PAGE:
Like most of my clients, Kishan was from out of state (Michigan) and was planning a surprise proposal to his partner, Rushali, in Newport. From viewing the proposal photoshoots on my blog, he selected the Castle Hill Lighthouse as the spot, specifically to propose on the steps with the magnificent vista of the lighthouse, rocks, and Narragansett Bay with Newport’s Pell Bridge in the background.
It is a pretty impressive shot but not without pitfalls, but if you want something spectacular, you have to work for it. First, I must climb over the rocks, which is risky for me and my gear. After a couple of photoshoots at this location – because I love the shot – I invested in a Moneymaker camera harness by Hold Fast Gear, which permits me to carry two cameras while keeping them fully accessible as I scramble over the rocks. The last thing I want to see is a camera bouncing down the rocks toward the bay. I use two setups for this type of shoot; EOS 1DX MKII with a 24mm to 70mm f/2.8 lens for the wide angle shots and the other set up as an EOS 1DX with a 70mm to 200MM f/2.8 fitted with a 1.4 teleconverter to permit me to get close up pictures from a distance.
This visit would be Kishan’s first to Castle Hill, so my first task was to guide him to the spot. While we were on the phone discussing his proposal plans, I pulled up a drone video of Castle Hill to share with him, and I took a couple of screenshots and annotated them with arrows to show him where he would be proposing. And most importantly, bring a pair of sensible shoes for Rushali because the trail to the lighthouse is uneven and unsuitable for dress shoes with heels.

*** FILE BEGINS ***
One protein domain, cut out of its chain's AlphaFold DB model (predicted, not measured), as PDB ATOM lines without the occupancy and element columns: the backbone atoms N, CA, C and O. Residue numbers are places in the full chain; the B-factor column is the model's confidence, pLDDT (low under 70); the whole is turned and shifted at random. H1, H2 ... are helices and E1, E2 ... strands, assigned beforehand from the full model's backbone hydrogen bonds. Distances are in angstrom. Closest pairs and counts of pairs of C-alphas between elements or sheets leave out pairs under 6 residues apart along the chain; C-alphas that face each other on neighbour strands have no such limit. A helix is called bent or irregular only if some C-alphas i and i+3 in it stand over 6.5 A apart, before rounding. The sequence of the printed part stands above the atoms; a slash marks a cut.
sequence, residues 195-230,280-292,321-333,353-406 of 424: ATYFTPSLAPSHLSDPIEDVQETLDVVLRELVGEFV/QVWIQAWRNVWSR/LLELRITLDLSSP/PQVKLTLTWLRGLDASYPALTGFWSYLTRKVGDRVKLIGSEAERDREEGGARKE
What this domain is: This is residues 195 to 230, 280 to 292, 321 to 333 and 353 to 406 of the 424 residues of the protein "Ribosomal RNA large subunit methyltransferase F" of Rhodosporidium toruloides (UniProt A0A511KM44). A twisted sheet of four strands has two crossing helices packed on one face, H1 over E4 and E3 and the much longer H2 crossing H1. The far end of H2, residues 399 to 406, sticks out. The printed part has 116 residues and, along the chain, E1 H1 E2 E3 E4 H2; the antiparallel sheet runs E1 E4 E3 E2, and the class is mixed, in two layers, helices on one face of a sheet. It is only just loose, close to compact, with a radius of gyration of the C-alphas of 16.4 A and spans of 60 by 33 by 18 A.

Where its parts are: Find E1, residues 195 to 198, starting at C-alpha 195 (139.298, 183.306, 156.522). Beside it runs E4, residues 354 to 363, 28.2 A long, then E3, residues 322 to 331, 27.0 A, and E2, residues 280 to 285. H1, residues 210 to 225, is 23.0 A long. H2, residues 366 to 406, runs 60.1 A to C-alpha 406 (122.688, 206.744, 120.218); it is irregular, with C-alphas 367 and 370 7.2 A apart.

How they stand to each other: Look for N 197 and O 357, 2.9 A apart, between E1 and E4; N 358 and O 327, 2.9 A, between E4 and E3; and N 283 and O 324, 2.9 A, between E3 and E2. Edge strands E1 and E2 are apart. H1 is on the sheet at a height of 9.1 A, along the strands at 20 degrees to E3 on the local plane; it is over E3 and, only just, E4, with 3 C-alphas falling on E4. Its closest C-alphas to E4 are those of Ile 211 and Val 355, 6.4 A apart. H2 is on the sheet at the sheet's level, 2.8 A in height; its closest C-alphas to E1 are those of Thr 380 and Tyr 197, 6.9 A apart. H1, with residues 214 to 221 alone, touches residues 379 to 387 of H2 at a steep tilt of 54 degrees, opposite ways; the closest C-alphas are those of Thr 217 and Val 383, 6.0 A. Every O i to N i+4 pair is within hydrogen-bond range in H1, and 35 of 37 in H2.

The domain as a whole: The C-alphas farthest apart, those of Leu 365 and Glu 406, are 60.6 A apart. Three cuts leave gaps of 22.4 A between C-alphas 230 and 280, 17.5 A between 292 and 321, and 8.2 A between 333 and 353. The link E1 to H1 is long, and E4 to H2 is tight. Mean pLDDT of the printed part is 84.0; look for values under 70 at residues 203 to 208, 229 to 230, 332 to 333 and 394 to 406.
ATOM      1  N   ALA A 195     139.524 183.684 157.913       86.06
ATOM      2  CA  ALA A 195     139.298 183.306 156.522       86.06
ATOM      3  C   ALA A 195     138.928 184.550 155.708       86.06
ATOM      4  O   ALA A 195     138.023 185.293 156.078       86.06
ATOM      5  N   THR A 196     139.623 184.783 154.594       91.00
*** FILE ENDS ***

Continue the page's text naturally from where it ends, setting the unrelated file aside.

Drone videos are superb for describing a location to someone who has never visited that spot. My blog has a web page listing drone videos of the more popular surprise proposal locations.
The lighthouse is very popular, and because I will be shooting a landscape-type photograph, if there are any visitors to the lighthouse at the time of Kishan’s proposal, they will be in the pictures, which, from my perspective, is less than ideal. As I have said in these back stories many times, the problem with ‘peopley’ places is that they are ‘peopley’! If people were on the lighthouse when Kishan arrived, I asked that he stall until the site was clear. He was good with that.
In almost all surprise proposal photoshoots, if people were in our desired location, I would ask them to move when the couple arrived, but because I would be situated on the rocks, this would not be an option. I would keep my fingers crossed.
Kishan was confident that he could get to the location; game on!
On the day of the proposal, the weather would be chilly, especially with me on the rocks with the breeze of the water, but good nevertheless.
I reminded Kishan that I required a photo (so I could recognize them) and to share his GPS location to track them.
As I pulled out of my drive, I texted Kishan to let him know I was en route with an ETA of 4:30 pm for our 5:00 pm shoot; he confirmed his arrival at 4:00 pm, which my Nissan Frontier read out aloud to me. He was going to arrive before me, and I could do nothing. I pulled over to question his text, but his text was an error, and we were all set for 5:00 pm.
I pulled into the Castle Hill Inn’s parking lot; as I walked to the lighthouse, a couple and their dog walked towards me. I sked them how their day was going in passing.
The man replied, “She said yes.”
I smiled; it would be an evening of proposals.
I partially walked down the stairs to the lighthouse, and from there, I made my way onto the rocks and situated myself such that anyone looking towards me would not be able to see my equipment. I removed my cameras from my backpack, fastened them to my harness, took some test shots, and waited.
I watched their progress on GPS, and it was clear that they were going to arrive about 15 minutes early; excellent! However, there was a slight problem; many folks were milling around the lighthouse.